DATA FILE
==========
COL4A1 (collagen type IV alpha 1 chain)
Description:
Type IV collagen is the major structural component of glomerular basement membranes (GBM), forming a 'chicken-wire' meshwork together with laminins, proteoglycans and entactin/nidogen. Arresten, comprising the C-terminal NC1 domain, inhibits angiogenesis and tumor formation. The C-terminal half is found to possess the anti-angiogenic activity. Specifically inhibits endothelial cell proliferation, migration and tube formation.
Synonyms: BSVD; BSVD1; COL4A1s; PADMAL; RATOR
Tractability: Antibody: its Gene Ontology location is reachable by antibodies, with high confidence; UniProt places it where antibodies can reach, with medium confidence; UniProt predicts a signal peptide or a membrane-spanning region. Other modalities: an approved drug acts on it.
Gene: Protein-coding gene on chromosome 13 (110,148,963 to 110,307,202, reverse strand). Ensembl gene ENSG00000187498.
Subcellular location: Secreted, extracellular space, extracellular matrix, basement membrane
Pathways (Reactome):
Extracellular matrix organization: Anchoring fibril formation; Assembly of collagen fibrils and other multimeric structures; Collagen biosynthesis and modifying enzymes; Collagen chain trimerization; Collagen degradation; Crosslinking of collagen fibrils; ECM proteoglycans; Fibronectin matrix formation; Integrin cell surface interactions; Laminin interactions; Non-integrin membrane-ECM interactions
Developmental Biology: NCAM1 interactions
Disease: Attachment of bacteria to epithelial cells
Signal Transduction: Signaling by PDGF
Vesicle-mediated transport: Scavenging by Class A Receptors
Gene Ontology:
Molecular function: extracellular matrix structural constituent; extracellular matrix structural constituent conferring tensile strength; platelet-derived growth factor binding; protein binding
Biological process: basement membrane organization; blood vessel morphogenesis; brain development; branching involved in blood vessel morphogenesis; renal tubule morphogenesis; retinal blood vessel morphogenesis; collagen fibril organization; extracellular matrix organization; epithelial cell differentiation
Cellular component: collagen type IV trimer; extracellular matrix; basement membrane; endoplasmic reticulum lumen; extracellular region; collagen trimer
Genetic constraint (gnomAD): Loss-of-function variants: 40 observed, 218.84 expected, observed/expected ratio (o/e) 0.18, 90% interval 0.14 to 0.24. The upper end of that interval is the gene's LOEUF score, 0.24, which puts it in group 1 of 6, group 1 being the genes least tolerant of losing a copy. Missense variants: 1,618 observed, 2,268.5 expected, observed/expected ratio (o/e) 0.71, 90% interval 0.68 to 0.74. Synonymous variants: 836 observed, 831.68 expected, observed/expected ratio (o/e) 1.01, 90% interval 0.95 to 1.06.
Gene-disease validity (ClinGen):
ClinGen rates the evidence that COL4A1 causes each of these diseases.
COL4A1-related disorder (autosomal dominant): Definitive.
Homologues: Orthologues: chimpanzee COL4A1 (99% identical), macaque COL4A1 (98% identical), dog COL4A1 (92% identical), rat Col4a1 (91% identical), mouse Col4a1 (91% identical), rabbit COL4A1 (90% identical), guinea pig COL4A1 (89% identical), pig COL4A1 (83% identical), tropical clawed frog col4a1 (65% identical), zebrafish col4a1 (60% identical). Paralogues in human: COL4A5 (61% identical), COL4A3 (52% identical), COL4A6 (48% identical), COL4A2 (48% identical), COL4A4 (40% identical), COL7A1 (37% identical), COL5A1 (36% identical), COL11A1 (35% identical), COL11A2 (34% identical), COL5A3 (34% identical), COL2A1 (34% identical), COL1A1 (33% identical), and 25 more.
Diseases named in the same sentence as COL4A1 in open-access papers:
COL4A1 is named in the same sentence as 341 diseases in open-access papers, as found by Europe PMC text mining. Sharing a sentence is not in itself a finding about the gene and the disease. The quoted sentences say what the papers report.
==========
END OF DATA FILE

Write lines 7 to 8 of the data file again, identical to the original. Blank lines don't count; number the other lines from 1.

Subcellular location: Secreted, extracellular space, extracellular matrix, basement membrane
Pathways (Reactome):